Depending on the location/freeze thaw cycles and all that, just as you say, it COULD come back into balance by spring.  But might not.  

Lots of times folks will add stuff like grass clippings or chopped up debris to their gardens in early spring and till it in, then end up with pale green plants, cuz the nitrogen that the plants should be getting is all getting sucked up by the bacteria working hard to break down the organic materials.

It's hard to say what'll happen though as it varies from location to location, size and type of material mixed into the soil, and the climate and all that other stuff.  Gardenin' on the internet is kinda like weather guessin.

Link Posted: 11/21/2008 10:11:04 AM EDT
Originally Posted By jj01:
Normally I'd compost them but the bins are full, can I just till them into the garden for next season or do I risk introducing disease?


And BTW, can I just say that I am insanely jealous that you have a) compost bins and b) they are full.



I accomplished nothing in my gardens or flower beds this year.  Noth. Ing.  
Link Posted: 11/21/2008 11:29:56 AM EDT
I am trying something a little different this year with on of my gardens.  I just pilled mulched up leaves on top of the soil.  I'll just leave them there all winter and till them into the soil in the spring.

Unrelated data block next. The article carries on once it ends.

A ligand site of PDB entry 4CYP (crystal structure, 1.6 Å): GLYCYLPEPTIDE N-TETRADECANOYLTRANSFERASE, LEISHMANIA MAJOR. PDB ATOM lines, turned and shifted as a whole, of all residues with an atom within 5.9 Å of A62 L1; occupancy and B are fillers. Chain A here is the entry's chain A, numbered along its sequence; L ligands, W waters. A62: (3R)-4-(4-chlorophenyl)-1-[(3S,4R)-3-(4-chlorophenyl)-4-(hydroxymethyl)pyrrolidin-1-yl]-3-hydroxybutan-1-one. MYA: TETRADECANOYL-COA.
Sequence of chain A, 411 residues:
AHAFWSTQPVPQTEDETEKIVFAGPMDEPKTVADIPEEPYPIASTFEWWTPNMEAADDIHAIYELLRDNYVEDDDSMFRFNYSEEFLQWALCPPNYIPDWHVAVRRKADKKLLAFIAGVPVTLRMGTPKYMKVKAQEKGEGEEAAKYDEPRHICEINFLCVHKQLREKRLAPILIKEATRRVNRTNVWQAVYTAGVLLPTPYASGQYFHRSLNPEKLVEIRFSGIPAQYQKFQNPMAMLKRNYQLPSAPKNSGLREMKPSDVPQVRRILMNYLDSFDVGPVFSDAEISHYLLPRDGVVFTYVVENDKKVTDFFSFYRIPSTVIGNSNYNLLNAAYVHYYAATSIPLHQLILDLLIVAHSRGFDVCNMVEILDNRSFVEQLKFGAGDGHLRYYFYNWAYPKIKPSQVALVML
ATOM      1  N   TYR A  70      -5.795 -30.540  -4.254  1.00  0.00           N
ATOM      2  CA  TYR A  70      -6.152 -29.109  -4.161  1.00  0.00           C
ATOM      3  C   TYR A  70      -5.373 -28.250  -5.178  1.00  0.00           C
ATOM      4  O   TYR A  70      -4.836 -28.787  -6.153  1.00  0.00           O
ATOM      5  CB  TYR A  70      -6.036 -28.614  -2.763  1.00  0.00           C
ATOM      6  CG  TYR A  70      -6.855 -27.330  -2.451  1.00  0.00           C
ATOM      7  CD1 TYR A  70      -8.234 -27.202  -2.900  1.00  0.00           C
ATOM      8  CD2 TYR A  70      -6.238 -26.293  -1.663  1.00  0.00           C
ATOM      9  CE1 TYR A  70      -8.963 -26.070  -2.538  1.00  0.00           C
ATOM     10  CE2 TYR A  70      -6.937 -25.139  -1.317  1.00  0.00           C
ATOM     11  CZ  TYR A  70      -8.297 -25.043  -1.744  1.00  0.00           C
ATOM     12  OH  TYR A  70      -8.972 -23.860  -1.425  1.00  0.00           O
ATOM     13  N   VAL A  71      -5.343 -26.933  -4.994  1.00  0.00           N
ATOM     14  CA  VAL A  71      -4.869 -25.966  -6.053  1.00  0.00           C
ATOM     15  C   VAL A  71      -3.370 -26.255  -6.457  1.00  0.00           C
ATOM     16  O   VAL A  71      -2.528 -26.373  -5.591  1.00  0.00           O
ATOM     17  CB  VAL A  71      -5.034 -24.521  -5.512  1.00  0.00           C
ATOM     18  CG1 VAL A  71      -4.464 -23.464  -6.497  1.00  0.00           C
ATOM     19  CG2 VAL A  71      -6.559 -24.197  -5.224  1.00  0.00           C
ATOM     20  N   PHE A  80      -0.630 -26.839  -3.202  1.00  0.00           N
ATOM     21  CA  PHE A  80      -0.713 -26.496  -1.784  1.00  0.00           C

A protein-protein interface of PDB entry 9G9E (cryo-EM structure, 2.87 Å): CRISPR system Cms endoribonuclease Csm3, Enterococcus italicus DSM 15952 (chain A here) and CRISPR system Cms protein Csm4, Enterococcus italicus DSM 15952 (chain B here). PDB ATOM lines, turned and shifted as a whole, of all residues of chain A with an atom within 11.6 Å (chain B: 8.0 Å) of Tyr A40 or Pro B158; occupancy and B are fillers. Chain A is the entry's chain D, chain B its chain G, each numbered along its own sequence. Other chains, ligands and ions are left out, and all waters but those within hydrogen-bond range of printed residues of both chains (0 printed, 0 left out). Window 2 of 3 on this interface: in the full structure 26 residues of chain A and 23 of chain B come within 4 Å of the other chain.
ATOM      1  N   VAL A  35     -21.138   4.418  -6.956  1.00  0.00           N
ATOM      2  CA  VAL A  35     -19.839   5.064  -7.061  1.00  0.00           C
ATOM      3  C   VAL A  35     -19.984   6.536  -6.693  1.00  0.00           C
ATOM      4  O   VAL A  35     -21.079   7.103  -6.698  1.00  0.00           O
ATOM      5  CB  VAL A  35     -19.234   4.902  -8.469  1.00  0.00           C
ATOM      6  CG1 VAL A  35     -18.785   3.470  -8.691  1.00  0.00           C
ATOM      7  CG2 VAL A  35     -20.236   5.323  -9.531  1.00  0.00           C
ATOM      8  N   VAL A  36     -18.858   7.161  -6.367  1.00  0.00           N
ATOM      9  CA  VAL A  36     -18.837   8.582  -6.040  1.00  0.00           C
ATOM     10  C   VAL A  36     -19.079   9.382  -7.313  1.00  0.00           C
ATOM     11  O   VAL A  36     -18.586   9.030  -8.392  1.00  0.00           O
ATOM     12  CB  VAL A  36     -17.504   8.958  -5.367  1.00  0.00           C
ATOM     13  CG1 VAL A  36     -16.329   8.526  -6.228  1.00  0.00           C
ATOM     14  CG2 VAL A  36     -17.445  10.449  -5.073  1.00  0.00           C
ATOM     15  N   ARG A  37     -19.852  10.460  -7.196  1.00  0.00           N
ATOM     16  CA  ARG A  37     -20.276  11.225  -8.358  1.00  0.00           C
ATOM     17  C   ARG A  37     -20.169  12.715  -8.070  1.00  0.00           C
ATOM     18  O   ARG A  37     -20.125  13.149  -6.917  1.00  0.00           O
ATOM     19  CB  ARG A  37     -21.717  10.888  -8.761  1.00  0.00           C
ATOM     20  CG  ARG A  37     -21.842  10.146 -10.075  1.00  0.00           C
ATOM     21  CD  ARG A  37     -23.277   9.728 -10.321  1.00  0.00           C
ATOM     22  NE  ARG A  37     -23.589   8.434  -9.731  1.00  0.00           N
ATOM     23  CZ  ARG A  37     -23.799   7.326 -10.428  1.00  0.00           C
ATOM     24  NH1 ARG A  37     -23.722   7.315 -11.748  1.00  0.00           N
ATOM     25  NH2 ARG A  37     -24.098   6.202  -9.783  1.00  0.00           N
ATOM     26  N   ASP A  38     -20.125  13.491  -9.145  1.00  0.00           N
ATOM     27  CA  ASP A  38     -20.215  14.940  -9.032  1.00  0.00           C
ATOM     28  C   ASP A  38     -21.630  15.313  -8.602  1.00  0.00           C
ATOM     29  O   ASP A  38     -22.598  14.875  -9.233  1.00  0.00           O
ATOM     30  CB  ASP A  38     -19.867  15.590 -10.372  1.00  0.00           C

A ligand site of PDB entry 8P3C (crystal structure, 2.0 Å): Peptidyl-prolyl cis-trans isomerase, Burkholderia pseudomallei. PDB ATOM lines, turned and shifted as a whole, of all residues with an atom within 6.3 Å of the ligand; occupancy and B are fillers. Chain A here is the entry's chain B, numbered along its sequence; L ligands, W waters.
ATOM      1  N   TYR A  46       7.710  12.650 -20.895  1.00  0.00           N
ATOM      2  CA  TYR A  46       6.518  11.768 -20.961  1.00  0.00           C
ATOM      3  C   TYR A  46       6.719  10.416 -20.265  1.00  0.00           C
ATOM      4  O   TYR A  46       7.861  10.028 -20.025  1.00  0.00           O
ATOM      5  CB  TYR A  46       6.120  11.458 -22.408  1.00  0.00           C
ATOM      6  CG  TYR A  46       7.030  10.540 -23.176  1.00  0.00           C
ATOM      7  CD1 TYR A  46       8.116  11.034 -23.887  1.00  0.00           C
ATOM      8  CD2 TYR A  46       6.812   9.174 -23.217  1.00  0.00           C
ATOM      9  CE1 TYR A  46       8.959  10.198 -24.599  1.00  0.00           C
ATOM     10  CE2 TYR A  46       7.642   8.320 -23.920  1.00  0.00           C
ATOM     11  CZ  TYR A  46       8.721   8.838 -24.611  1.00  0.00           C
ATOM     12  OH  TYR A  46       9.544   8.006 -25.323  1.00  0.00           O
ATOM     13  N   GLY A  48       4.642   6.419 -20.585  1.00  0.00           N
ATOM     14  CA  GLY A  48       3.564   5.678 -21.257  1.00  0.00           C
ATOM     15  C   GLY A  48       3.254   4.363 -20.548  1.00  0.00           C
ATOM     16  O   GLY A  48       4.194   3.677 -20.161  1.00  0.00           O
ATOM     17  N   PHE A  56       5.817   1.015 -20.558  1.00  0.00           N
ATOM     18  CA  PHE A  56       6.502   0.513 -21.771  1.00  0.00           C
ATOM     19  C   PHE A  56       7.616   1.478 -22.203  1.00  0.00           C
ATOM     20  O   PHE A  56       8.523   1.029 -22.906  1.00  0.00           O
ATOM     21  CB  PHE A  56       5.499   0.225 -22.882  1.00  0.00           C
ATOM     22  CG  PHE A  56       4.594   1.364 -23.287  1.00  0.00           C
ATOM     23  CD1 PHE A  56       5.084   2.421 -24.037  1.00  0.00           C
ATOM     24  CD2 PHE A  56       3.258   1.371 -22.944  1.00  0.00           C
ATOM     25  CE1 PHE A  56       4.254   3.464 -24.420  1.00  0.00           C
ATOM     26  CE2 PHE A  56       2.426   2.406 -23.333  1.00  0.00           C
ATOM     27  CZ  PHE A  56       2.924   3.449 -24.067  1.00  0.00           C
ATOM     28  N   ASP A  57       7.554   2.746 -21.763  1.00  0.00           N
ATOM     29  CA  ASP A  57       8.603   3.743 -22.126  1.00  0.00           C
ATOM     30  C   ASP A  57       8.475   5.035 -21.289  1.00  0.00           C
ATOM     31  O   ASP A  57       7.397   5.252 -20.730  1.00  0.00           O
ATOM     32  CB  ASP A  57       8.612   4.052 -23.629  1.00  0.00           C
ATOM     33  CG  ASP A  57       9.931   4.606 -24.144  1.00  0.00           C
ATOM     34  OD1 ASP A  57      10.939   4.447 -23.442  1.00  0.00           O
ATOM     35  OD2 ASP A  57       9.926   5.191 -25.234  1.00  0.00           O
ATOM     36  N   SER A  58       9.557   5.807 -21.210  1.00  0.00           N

Link Posted: 11/21/2008 2:29:46 PM EDT
Originally Posted By pyro6988:
I am trying something a little different this year with on of my gardens.  I just pilled mulched up leaves on top of the soil.  I'll just leave them there all winter and till them into the soil in the spring.



The only thing that I wouldn't like about that is the possibility of reducing oxygen exchange in the soil, but it should keep the weeds in check. Let us know how this method turns out.
Link Posted: 11/21/2008 3:50:46 PM EDT
If they're very thick, they may turn anaerobic and stink––but once they're tilled in, it'll work okay I think.  Just be stinky.

I do this in my gardens though––as winter weed control.  As long as they're not real thick it works fine in my climate.
Link Posted: 11/22/2008 10:40:01 AM EDT
I threw some newspapers on the garden and then put leaves/grass clippings on top.  I hope it works.  I might till it under in the spring if neccessary.